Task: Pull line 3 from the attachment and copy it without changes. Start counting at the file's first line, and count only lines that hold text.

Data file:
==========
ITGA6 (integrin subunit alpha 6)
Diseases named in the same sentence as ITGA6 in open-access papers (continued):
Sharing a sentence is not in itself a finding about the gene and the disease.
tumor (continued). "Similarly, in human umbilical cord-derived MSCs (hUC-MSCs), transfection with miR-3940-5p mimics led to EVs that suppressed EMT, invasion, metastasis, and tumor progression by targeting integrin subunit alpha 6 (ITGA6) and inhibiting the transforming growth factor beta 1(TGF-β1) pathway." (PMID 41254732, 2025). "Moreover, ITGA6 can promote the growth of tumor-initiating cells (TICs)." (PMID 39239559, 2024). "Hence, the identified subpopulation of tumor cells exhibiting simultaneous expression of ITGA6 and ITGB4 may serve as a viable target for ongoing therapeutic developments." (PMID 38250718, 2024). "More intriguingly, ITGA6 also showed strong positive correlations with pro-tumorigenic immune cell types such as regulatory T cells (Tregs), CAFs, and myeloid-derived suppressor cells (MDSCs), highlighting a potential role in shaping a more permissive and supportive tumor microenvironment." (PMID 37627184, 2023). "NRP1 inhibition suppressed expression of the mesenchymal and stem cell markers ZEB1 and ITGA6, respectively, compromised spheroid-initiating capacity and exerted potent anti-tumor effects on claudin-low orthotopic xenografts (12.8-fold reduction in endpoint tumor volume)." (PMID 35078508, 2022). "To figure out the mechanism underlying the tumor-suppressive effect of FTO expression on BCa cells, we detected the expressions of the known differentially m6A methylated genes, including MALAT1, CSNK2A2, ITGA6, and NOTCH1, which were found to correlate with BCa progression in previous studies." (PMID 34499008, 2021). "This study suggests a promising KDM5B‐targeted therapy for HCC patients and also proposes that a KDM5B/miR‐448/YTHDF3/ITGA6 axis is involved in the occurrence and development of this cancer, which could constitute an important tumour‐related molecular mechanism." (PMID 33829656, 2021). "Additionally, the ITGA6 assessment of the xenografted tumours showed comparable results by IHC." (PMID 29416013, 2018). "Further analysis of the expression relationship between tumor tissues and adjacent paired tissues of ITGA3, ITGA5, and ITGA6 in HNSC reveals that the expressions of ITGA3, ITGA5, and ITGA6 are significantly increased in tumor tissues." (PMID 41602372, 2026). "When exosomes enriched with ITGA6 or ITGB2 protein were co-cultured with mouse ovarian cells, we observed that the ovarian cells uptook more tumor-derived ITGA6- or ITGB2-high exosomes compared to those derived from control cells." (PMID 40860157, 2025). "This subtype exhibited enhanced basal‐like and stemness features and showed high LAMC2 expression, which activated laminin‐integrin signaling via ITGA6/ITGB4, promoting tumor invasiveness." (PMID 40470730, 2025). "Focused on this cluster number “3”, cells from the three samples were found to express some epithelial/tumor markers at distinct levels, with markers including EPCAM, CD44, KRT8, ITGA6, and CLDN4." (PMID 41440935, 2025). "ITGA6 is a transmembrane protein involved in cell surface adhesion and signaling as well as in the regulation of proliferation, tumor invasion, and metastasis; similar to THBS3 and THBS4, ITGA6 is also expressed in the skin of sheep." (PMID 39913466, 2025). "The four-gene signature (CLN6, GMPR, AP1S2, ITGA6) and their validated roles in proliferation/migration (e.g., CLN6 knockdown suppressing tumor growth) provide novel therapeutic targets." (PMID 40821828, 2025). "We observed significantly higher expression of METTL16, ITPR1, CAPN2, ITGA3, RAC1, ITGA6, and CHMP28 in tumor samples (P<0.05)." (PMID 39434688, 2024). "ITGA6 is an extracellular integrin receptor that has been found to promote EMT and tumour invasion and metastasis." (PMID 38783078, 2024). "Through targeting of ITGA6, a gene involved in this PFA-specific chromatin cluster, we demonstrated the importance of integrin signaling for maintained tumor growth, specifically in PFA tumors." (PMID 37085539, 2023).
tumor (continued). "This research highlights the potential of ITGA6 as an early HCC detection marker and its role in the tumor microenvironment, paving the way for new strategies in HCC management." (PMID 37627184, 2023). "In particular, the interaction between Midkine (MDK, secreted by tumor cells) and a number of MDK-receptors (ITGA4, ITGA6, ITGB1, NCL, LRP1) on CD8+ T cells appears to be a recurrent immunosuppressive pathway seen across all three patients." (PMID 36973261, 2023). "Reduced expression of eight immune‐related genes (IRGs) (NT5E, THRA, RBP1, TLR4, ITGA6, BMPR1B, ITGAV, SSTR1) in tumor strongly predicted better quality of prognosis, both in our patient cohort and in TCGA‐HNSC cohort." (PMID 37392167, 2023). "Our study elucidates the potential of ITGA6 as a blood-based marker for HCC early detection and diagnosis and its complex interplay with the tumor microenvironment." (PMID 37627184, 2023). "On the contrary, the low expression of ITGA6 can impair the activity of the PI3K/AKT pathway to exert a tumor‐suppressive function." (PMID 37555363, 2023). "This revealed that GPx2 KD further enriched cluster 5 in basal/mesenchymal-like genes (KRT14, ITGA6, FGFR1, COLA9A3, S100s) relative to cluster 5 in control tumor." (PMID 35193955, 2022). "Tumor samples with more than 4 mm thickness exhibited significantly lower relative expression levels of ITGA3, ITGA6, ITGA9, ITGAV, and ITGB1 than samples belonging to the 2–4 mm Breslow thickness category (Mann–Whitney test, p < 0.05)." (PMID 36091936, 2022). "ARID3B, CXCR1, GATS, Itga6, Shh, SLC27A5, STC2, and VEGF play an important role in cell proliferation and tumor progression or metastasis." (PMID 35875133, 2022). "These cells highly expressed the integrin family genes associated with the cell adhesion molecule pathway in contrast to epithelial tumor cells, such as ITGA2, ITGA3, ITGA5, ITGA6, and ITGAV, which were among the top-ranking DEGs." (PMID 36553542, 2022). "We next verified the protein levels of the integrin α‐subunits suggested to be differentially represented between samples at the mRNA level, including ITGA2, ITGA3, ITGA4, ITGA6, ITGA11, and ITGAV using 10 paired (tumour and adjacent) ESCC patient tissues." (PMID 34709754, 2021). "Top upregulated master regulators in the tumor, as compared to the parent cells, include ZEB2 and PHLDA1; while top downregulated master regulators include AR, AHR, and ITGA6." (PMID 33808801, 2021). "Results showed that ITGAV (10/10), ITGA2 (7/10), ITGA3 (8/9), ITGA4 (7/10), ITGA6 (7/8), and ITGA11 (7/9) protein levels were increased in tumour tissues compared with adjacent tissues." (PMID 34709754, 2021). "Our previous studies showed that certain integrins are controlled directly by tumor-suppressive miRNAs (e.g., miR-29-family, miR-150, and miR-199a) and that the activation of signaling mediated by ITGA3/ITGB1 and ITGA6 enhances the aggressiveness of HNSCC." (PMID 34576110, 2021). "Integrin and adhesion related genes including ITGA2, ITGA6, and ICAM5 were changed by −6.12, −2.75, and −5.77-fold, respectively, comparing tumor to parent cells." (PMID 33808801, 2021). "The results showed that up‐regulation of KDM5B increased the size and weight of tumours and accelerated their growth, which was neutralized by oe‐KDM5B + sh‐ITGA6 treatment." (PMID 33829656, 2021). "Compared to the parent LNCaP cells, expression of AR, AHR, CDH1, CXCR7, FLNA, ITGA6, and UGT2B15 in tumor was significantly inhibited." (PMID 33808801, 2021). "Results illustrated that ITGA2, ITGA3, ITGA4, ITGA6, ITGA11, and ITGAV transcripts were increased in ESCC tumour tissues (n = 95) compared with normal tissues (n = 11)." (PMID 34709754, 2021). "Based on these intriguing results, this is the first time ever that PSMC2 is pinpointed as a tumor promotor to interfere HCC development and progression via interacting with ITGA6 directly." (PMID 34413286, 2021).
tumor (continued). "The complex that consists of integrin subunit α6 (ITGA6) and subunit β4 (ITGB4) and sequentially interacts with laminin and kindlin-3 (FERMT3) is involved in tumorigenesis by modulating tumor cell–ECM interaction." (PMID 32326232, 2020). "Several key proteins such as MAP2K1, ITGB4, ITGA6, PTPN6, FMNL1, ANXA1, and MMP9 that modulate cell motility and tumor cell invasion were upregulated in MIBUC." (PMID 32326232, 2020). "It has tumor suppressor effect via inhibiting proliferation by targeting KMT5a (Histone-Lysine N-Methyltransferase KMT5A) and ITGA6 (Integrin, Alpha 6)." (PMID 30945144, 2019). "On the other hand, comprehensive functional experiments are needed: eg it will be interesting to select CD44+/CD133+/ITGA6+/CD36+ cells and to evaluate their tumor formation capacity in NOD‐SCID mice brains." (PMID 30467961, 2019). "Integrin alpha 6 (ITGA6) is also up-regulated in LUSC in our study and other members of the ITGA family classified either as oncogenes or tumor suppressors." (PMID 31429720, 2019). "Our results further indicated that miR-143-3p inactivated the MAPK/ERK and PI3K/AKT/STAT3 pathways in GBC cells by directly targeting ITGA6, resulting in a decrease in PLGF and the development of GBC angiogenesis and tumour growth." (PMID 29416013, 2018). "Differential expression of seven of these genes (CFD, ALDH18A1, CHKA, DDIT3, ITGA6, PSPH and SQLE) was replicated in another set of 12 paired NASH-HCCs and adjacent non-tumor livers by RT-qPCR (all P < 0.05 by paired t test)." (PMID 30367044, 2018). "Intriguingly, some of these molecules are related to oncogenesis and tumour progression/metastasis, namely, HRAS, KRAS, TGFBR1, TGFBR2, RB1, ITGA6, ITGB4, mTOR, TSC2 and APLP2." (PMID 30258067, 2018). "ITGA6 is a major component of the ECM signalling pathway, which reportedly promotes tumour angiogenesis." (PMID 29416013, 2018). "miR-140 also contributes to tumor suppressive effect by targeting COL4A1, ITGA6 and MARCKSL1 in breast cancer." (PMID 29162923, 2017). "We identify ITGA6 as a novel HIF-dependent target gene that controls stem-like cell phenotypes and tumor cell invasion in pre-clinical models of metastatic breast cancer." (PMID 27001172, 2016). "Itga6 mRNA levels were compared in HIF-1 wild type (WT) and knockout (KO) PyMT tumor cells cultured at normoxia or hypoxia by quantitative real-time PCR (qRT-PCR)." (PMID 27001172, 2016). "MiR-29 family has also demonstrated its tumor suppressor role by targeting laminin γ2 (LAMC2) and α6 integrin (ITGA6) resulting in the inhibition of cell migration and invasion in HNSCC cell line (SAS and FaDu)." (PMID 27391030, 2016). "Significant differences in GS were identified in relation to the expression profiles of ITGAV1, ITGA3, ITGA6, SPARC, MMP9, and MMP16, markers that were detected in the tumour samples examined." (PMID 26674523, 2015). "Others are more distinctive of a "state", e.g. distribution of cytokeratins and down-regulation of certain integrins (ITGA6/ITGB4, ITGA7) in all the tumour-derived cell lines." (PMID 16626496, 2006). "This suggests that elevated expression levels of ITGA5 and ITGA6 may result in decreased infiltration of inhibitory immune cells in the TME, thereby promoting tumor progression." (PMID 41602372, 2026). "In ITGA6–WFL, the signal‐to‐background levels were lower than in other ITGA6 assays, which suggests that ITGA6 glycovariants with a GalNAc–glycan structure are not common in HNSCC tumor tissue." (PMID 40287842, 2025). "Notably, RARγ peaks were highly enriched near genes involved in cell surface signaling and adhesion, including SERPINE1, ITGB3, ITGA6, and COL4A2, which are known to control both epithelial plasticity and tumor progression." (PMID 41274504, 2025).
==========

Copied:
Sharing a sentence is not in itself a finding about the gene and the disease.